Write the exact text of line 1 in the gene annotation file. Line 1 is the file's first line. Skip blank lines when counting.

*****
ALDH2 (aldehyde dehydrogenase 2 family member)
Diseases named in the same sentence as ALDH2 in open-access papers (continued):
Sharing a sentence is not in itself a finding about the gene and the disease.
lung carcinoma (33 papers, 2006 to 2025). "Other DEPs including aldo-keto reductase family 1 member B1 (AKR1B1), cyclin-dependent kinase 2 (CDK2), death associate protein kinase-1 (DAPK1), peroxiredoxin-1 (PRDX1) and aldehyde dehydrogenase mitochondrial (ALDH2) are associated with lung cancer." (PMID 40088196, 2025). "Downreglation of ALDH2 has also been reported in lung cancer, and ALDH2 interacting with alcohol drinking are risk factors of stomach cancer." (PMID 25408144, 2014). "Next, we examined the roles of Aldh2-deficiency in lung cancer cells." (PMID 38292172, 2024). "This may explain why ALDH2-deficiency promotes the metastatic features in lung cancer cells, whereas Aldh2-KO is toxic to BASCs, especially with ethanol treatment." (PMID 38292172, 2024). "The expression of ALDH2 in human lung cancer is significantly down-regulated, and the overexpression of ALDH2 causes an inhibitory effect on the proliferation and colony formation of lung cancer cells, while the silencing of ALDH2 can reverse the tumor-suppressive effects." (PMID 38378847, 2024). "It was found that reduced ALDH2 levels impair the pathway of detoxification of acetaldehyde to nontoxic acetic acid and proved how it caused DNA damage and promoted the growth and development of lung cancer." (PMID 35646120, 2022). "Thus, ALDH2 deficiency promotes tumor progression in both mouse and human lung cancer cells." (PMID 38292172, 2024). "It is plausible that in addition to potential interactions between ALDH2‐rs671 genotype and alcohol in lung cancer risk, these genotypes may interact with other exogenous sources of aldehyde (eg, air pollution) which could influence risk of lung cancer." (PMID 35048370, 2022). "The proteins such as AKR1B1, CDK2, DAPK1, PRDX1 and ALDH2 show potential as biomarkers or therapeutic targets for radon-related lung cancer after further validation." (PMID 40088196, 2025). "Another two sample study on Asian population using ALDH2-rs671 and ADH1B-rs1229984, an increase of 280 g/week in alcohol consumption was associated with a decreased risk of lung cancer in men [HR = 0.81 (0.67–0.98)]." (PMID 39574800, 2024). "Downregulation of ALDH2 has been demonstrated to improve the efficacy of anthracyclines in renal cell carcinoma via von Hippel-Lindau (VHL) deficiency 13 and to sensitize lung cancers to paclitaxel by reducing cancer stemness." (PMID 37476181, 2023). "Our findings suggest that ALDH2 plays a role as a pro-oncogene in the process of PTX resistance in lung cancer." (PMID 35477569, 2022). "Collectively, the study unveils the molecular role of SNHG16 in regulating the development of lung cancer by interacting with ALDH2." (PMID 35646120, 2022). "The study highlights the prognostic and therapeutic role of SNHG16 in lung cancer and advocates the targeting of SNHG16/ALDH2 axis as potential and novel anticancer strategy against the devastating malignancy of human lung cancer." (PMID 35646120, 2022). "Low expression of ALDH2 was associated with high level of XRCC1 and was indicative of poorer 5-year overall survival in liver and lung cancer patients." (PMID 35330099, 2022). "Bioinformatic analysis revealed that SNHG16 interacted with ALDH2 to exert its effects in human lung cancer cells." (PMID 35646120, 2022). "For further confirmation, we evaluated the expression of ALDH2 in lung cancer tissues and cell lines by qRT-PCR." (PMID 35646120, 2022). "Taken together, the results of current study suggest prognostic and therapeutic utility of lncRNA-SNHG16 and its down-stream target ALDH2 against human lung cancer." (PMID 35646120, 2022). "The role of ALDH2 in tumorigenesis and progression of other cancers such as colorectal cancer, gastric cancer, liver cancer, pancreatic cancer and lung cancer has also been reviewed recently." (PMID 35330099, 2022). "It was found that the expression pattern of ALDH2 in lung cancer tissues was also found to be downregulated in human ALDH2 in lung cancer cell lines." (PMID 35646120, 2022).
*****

ALDH2 (aldehyde dehydrogenase 2 family member)